The Cremaster films are works of art in the sense that the critical faculties you use whilst watching them are ones you might more normally use in, say, the Tate Modern, than in an art house cinema. They are entirely made up of symbols, have only the slimmest of linear plots, and experiencing them leaves you with a sense of awe, of more questions and inspirations than closed-book answers. The imagery is at once grotesque, beautiful, challenging, puzzling and stupendous. Any review can only hope to touch on the significance of such an event, but a few clues might be of interest, so for what it's worth ...
Starting with the title. The 'Cremaster' is a muscle that acts to retract the testes. This keeps the testes warm and protected from injury. (If you keep this in mind as you view the piece it will be easier to find other clues and make sense of the myriad allusions to anatomical development, sexual differentiation, and the period of embryonic sexual development - including the period when the outcome is still unknown. The films, which can be viewed in any order (though chronologically is probably better than numerically) range from Cremaster 1 (most 'ascended' or undifferentiated state) to Cremaster 5 (most 'descended'). The official Cremaster website contains helpful synopses.)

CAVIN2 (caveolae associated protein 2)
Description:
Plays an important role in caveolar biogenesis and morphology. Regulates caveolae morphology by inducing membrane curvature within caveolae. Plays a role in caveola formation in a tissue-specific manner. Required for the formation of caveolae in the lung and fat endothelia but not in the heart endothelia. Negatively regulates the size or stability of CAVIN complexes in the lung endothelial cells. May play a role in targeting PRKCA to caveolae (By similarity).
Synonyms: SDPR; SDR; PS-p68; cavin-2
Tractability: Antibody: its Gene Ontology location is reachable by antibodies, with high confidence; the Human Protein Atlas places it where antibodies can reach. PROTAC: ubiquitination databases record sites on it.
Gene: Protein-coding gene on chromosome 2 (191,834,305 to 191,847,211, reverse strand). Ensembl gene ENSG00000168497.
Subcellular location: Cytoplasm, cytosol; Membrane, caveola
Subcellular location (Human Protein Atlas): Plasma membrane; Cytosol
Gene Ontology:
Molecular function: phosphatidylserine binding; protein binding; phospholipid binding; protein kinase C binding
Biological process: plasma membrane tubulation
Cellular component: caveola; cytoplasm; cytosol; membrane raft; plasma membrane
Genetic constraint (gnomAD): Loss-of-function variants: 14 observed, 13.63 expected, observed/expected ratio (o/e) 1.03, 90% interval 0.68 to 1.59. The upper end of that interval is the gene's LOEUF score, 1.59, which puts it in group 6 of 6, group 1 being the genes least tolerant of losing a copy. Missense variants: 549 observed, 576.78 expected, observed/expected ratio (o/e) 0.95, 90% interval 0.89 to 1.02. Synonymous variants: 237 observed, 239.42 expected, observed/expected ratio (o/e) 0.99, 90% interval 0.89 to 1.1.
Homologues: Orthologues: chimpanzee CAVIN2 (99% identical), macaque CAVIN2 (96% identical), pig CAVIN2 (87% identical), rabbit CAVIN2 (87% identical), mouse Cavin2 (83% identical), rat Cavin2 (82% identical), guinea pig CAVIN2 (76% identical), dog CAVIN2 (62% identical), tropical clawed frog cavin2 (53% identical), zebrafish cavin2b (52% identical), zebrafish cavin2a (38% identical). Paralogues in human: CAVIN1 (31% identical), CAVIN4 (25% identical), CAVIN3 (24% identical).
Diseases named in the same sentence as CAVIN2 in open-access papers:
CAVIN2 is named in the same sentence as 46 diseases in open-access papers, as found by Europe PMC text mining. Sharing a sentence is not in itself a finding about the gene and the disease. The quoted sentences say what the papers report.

Cremaster 4 is closest to the biological model and so sets the scene, suggesting the system's onward rush. There is a motorcycle race and a Candidate who is tap-dancing his way through the floor (weird? yes - but it is definitely art, not weird for weird's sake!)